Presentation on theme: "Collecting Primary Data: Observations. Objectives By the end of this session you will be able to: Describe some of the advantages and disadvantages of."— Presentation transcript:
Objectives By the end of this session you will be able to: Describe some of the advantages and disadvantages of the observational approach. Select an observational approach appropriate to a given research objective. Analyse and interpret observational data. Produce observational data that are valid and reliable. Use observational methods in an ethical manner.
Observation Triangulate with other data gathering methods. Getting to understand participants’ symbolic world. Observing what participants are unwilling to reveal. Observing the difference between what participants say or think they do, and what they actually DO.
How do we ‘observe’? Sensory INPUTS Sight Sound Smell Touch Taste Interpretations OUTPUTS Schemas/concepts
Observation roles Overt observation Covert observation Non-participant observation Participant observation Announced participant Undercover participant Announced observer Undercover observer
Merits of participant observation Participant observation is of value in that it: Is effective at observing non-verbal behaviour. Is immediate in the sense that it elicits data on events as they happen. Allows for a more natural relationship to develop over time between the researcher and respondent.
Challenges of participant observation Insider v. outsider status – confusion. ‘Going native’ – bias. Being ‘outed’ – respondent anger. Collecting the data – how/when?
The process of observation Getting in. Informed consent. Becoming invisible. Building rapport. Handling identity. Observing and learning. Tracking. Developing relationships. Eavesdropping. Asking questions. Locating ‘stars’. Getting out.
Gathering data: field notes Date, time, place. Physical appearance of inhabitants. Physical appearance of setting (layout, artefacts). Observation of activities being undertaken (including sequence of events). Observation of non-verbal behaviours (body language). Tone of conversations (polite, formal, angry, etc.) Key quotations. Personal views, reflections and emotions.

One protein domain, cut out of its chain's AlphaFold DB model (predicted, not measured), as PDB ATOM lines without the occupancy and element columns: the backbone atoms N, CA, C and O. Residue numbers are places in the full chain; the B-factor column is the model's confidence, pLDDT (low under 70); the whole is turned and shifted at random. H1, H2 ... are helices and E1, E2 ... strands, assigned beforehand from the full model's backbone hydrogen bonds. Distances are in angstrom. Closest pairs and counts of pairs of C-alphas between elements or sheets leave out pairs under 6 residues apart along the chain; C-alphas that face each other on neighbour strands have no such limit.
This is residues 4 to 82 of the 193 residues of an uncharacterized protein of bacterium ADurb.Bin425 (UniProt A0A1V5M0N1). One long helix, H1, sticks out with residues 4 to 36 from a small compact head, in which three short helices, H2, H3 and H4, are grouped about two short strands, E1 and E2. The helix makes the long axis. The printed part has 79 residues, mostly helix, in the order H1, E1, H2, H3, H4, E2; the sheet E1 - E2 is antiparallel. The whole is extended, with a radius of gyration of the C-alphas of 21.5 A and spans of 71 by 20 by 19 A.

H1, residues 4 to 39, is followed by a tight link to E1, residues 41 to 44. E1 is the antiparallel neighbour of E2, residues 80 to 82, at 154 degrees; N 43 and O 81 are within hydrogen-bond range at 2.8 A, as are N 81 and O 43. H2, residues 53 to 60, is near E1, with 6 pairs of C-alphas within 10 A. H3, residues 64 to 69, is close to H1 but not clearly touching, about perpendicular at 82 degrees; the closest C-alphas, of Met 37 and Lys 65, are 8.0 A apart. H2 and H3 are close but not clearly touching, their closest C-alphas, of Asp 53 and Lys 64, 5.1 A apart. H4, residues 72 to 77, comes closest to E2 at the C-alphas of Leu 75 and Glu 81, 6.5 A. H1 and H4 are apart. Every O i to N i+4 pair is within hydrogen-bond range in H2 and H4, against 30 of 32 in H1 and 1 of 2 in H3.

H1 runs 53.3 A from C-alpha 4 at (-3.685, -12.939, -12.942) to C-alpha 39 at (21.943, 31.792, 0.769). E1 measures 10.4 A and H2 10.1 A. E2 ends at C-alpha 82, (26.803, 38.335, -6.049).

Expanding and analysing field notes Primary observation: chronological log. Raw data (i.e., no explanations or analysis) of observations on people, their surroundings, behaviours and conversations. Reflection and recall during the process of writing up field notes. Pre-analysis of data: ideas and inferences. Experiential data: impressions and personal feelings about events, people, conversations and interpretations of own emotional reactions.
Structured observation More quantitative than the use of field notes. Advantages include: It should result in more reliable data because the results can be replicated either by the same researcher at a different time, or by other researchers. It allows data to be collected at the time they occur and does not have to rely on the recall of participants or their interpretation of events. It collects data that participants themselves may not realize are important.
Alternative ways of coding an event Event123 I I II I I Event221311123 Elapsed time (mins) 051015202530 Event123 2 211 221 (a) Simple checklist (c) Sequence record on timescale (b) Sequence record
Enhancing validity Select cases/settings on the basis of their potential for being representative of the population. Study cases in one field that are similar to cases in another. Stay in the field long enough to observe or experience the full range of routines and behaviours that typify the case.
Enhancing reliability Record observed events so that the data can be reviewed and, if necessary, re-interpreted by another researcher. Keep very comprehensive notes, as some details that appeared hardly relevant at the time of the observation may later prove to be crucial. Use structure in the data gathering process (e.g., coding events). Triangulation – multiple methods of data collection.
Writing up observational data Accounts could include: The context of the study (physical setting, history, etc.). The number of participants. The activities taking place. The division of labour and hierarchies. Significant events. Members’ perspectives and meanings. Social rules and basic patterns of order.
Summary Observation is more than just ‘seeing’; it also involves complex combinations of all the senses and the interpretation of observed events. Observation can be overt or covert and involve the active participation of the observer or non-participation. One of the challenges of the observational approach is the gathering of data, particularly if the observer is a covert participant. Field notes should be as comprehensive as possible and should be taken either as events are observed or as soon as possible afterwards. Observational methods will often be triangulated with other research approaches, such as interviews and questionnaires. For structured observation, coding schedules will be used based on the principle of either noting events over a period of time or noting when an event occurs. Ethical issues arise, particularly where covert observation is being used. Researchers may do well to make use of a code of ethics drawn up by the relevant professional body, if such a code exists.